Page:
Jazz - It's a Man's Game

Saw Chick Corea with John McLaughlin (of Mahavishnu Orchestra fame) last night at the Royal Festival to cap off the London Jazz Festival.
 
They were celebrating 40 years of working together. It happened to be the same anniversary of the Beatles' 'Sgt. Peppers'.
 
It's been a long time since I had John's album when he did a joint venture with Carlos Santana - fabulous rolling musical travelling.
 
As I closed my eyes, out of tiredness, and the lullying sleep that overcomes me when Jazz is played; I realised that the audience were basically musical geeks. More than anything Jazz seems to be on the edges of the overt techie dream: using all manner of esoteric and unusual musical components to become as inventive as possible.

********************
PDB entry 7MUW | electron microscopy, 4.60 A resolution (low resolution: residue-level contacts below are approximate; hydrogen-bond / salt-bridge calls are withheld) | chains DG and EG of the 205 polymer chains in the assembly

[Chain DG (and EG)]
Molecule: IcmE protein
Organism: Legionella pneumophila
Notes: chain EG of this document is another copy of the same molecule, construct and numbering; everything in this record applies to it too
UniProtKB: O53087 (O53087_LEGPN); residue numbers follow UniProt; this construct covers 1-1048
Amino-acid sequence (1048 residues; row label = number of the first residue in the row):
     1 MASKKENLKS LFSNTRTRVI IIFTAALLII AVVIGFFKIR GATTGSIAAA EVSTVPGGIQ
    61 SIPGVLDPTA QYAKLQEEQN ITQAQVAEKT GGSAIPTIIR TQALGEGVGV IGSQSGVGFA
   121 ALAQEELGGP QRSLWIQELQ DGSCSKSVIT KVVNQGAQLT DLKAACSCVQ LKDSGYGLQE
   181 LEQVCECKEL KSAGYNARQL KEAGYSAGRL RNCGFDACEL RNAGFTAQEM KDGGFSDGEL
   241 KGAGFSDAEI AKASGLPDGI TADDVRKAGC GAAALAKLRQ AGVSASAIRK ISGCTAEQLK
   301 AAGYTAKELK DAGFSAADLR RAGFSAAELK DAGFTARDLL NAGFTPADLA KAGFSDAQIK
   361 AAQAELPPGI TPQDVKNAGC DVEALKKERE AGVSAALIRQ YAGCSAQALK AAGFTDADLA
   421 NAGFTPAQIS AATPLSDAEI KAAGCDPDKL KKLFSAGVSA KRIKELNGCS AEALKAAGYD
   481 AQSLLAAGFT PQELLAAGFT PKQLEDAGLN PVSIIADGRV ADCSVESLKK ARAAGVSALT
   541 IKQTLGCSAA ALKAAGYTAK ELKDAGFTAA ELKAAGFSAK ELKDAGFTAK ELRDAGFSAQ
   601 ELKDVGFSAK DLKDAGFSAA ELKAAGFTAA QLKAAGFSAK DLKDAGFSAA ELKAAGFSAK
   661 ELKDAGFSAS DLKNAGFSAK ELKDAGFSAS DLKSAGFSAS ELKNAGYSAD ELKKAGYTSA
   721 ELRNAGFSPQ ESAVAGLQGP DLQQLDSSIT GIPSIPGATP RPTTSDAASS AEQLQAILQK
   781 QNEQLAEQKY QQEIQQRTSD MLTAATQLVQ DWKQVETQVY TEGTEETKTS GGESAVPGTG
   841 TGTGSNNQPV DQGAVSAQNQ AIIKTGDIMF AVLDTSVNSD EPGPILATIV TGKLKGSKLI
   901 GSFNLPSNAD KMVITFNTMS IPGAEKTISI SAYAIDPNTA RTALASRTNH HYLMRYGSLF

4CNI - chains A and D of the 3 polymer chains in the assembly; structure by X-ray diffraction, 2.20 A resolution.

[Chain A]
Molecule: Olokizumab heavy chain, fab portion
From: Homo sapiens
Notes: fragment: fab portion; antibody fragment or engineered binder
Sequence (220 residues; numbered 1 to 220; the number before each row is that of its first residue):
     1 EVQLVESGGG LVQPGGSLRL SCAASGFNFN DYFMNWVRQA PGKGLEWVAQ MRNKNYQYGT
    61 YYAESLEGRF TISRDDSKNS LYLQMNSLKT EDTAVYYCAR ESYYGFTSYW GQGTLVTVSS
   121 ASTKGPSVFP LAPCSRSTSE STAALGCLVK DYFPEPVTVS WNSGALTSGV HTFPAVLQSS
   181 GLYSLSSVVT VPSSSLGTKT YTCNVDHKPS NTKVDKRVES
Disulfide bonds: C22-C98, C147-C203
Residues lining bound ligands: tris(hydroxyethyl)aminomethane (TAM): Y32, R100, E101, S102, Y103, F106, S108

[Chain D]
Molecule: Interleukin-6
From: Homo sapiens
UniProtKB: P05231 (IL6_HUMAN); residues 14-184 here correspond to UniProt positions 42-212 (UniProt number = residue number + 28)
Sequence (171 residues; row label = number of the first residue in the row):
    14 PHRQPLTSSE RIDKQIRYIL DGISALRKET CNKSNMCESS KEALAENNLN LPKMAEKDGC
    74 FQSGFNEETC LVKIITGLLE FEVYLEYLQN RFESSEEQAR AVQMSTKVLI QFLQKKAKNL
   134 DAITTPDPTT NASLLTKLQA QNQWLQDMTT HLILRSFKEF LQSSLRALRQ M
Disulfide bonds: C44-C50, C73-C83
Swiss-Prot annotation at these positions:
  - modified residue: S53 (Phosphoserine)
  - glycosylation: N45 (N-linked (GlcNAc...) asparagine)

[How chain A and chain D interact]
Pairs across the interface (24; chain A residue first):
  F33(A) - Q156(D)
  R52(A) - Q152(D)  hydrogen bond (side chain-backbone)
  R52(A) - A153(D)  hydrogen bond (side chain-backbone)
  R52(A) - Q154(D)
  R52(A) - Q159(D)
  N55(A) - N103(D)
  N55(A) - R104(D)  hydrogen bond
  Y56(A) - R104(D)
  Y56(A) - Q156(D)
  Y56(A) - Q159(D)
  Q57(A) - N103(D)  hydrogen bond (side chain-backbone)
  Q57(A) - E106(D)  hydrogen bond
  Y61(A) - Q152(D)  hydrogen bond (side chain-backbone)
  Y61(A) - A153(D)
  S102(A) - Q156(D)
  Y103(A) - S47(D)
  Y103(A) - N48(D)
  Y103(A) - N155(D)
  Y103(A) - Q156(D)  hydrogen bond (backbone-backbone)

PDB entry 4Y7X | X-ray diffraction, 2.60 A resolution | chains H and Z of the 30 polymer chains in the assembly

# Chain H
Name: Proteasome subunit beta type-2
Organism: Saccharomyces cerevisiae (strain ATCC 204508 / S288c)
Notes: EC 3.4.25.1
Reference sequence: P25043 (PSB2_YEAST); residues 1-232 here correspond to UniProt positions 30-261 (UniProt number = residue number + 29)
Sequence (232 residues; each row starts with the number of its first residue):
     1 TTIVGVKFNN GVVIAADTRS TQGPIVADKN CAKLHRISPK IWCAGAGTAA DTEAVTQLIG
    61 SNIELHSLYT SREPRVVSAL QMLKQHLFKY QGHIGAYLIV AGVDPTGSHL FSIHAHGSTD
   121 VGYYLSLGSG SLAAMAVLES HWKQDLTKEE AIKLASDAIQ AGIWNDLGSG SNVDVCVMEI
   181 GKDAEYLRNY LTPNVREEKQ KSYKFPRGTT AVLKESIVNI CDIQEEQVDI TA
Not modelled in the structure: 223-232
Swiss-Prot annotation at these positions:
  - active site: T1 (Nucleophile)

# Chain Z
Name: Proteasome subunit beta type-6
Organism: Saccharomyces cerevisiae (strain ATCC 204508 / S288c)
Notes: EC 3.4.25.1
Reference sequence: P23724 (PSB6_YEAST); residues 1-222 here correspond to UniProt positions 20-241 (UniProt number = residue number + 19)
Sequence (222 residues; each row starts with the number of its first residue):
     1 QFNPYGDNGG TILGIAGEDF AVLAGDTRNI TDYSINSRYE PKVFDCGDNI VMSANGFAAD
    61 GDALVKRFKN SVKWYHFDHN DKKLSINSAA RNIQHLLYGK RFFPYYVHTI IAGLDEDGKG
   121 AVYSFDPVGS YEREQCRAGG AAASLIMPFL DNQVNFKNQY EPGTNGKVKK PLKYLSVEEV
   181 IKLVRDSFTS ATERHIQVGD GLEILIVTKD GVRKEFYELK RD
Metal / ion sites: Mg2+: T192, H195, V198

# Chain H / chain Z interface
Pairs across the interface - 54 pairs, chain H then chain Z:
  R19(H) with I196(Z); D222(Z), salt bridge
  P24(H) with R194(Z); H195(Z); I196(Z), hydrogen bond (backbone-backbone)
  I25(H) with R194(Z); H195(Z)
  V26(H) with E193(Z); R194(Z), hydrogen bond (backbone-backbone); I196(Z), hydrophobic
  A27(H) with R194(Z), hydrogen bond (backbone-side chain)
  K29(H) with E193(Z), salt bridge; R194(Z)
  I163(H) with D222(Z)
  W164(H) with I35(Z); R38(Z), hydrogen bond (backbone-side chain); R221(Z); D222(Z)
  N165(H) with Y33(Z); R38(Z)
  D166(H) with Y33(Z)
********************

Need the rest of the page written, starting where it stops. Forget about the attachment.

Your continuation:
Music is like the restaurant sector: the fast food chains surface pop; the little bistros handle the classical. But Jazz is out on a limb: maybe the equivalent to having a picnic. It is more like a sport/pastime than a profession. I think that this is a man's game though: playing around with gadgets, making noise, and seeing who can do the most intriguing things with the instruments. Hence the geek image.
 
It is all so pretentious, that we worship the ideal of playing discords with chords (it doesn't matter - as long as it sounds interesting), to play off each other (like passing the ball on a rugby field) as a team of players and to give an opportunity to have a solo effort (the man who scores the try is the one celebrated - not the team).
 
It is very macho this medium. You rarely see women Jazz musicians. May be it is because there aren't many women playing rugby either. No doubt about it: Jazz is a Man's game.